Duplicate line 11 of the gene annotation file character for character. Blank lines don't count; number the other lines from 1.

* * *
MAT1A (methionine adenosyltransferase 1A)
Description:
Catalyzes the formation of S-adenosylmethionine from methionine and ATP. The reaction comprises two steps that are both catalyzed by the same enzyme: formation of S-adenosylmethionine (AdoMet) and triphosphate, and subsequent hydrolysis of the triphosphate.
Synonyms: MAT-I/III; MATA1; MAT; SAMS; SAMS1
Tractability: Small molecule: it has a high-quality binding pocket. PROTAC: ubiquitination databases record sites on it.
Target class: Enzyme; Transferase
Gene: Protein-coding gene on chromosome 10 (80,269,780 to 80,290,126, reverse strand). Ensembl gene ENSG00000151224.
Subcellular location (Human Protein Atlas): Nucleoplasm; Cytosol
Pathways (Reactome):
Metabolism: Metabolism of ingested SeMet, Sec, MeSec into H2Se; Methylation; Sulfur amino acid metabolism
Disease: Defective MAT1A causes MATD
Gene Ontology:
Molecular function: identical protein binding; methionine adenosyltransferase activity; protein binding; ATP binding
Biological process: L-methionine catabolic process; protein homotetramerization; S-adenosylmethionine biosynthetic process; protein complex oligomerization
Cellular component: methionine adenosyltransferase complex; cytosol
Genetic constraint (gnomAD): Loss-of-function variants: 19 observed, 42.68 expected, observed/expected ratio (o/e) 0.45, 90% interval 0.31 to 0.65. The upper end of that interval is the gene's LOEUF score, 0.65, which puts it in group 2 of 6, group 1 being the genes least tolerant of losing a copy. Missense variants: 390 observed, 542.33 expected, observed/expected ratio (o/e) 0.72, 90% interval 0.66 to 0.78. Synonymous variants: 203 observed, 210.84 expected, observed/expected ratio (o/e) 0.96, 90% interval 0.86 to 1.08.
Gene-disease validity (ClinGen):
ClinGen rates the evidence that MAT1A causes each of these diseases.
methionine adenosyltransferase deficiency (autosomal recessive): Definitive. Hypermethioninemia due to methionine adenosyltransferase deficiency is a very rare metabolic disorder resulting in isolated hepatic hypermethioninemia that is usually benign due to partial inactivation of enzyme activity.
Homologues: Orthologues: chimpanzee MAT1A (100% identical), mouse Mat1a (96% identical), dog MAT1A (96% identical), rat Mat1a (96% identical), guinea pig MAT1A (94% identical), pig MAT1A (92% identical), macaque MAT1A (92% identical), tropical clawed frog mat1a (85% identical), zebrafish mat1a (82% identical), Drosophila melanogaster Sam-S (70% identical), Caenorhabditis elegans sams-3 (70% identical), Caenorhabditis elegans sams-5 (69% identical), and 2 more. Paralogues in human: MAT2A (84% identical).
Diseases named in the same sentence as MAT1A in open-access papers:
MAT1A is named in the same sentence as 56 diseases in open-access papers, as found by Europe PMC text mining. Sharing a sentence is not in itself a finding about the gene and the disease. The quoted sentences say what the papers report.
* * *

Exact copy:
Disease: Defective MAT1A causes MATD